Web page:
HOTLINE: Newmont-Barrick takeover spat knocks $1.5bn off combined market cap

More than $1.5 billion was wiped off the combined market caps of Barrick and Newmont on Monday April 28, after advanced merger talks ended with a bitter war of words between managers of the two companies.

More than $1.5 billion was wiped off the combined market caps of Barrick and Newmont on Monday April 28, after advanced merger talks ended with a bitter war of words between managers of the two companies.

Newmont’s shares ended the day down 6.73%, removing $888 million from the previous day’s market cap of $13.19 billion, while $653 million was shaved off Barrick’s previous market cap of $20.84 billion, as its shares finished down 3.13%.

The massive stock-market losses came as Barrick confirmed merger talks between the two had broken down, triggering an acrimonious exchange between management of both companies in which each blamed the other for the failure to reach an agreement.

First, Barrick notified investors on Monday that Newmont had broken off discussions after determining that its interests were best served by remaining independent, sending the shares in Newmont sharply lower as markets opened in New York, while Barrick stock also drifted off.

But investors started selling Barrick shares more aggressively after Newmont responded by publishing a letter it sent to the Barrick board in which it laid blame for the breakdown in the merger deal squarely at the feet of Barrick co-chairman John Thornton, and criticised his behaviour in negotiations concerning “certain fundamental and structural issues”.

“While our team has found your management team’s engagement to be constructive and professional, the same constructive nature cannot be said of our discussions with your co-chairman on certain fundamental strategic and structural issues over the past two weeks,” Newmont chairman Vincent Calarco said in the letter.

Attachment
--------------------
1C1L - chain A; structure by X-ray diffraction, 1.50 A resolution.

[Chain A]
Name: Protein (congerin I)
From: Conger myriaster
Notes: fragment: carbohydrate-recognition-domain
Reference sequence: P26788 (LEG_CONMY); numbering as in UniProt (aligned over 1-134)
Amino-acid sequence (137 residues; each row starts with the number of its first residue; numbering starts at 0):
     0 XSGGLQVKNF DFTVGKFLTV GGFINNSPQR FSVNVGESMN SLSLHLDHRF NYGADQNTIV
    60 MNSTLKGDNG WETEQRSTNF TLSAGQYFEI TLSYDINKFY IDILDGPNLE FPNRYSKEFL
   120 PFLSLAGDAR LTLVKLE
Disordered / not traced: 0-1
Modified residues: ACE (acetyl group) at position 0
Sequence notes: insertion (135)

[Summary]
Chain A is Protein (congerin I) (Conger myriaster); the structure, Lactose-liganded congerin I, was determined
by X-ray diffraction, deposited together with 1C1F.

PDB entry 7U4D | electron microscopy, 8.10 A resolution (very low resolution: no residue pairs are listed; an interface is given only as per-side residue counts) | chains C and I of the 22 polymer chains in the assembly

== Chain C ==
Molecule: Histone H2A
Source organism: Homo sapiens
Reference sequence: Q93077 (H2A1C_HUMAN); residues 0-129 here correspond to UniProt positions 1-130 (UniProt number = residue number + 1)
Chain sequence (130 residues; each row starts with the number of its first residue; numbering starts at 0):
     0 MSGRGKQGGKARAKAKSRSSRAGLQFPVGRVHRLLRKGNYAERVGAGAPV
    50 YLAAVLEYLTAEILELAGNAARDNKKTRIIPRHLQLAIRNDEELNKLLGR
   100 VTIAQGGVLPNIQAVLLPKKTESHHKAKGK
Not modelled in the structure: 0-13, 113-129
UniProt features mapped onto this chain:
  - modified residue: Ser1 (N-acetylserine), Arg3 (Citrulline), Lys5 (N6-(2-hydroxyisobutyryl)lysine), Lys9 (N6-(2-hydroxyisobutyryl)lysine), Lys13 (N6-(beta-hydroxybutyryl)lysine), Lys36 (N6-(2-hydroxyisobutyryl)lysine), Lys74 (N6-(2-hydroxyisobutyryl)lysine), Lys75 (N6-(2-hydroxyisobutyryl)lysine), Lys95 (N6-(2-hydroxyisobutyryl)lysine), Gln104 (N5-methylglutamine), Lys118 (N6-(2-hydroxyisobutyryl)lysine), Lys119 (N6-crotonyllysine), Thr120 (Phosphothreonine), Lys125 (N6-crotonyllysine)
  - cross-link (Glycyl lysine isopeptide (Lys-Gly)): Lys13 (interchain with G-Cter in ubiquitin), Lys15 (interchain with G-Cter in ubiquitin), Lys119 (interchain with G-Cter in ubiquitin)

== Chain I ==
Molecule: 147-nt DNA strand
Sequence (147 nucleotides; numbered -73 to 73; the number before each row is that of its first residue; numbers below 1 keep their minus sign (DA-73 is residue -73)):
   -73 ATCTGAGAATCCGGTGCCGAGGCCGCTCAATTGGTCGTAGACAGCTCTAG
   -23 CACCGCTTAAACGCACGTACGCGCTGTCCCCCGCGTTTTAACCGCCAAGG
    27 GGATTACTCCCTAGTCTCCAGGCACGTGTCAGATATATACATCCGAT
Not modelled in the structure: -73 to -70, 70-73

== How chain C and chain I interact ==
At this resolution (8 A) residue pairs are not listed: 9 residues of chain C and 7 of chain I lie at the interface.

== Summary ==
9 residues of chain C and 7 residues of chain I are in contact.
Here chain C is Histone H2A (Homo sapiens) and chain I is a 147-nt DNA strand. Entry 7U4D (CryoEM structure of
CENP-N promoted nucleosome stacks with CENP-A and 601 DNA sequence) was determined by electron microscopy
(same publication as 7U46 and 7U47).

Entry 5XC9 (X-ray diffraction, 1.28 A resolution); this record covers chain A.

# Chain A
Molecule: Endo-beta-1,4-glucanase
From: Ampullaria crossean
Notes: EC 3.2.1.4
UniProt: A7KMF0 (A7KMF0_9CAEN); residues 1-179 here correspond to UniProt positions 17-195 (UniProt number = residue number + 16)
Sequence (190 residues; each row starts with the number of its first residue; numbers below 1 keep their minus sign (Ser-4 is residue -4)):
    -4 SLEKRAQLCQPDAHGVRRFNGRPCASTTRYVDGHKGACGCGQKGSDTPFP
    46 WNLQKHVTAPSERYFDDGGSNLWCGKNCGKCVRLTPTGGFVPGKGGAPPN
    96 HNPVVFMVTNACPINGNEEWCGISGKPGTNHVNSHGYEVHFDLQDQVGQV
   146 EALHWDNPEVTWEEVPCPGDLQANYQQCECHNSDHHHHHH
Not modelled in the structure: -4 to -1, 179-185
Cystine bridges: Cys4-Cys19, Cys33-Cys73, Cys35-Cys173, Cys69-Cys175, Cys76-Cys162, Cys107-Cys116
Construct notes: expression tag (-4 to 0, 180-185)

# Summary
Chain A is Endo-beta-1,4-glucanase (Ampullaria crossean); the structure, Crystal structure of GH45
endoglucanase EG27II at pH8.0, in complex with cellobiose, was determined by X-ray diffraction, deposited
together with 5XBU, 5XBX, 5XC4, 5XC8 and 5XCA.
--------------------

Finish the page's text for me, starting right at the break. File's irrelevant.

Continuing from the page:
Thornton is set to succeed founder Peter Munk as chair when the latter steps down later this week. Munk was hoping to complete the merger before his departure, and in a media drive last week he blamed an impasse between the two parties on excessive bureaucracy on the part of Newmont, labelling the company “not shareholder-friendly” in an interview with the National Post.

“None of this suggests that we have the mutual respect or shared values today that we believe are necessary for the enterprise that would result from the combination of our companies to realize its full potential,” Calarco responded in the letter, dismissing Munk’s accusations.

The spat escalated again shortly afterwards on Monday, as Barrick claimed Newmont had reneged on three ‘foundational’ components of a term sheet signed by both parties on April 8.

Barrick said the points at issue were the location of the head office of the merged company, the identification of any specific assets that would be included in a spin-off company, and post-merger governance arrangements.

“Both companies were in full agreement that the merger would produce substantial added value for shareholders, through unique synergies that can only be achieved by combining Barrick and Newmont, and the spin-off and further rationalization of certain of the companies’ combined assets,” Barrick said.

The Barrick statement prompted one final response from Newmont on Monday, in which it confirmed the existence of a term sheet, but played down its significance, calling it a “preliminary draft summary of indicative terms for discussion purposes”.

“Newmont did not renege and strongly disagrees with Barrick’s characterization of events that followed. As previously disclosed, discussions with the Co-Chairman of Barrick on certain fundamental strategic and structural issues proved to be unproductive and agreement could not be reached,” Newmont claimed.

Analysts had hoped that the merger could deliver massive operational savings for both companies, chiefly from synergies that could be created from combining their mining assets in Nevada, and potentially spinning of other assets.

JP Morgan estimated the deal could result in savings of $1.9 billion over five years, and $3 billion over a ten-year timeframe.

Collectively, $1.541 billion had been wiped off the combined market cap of the companies by the end of Monday.

Mark Burton

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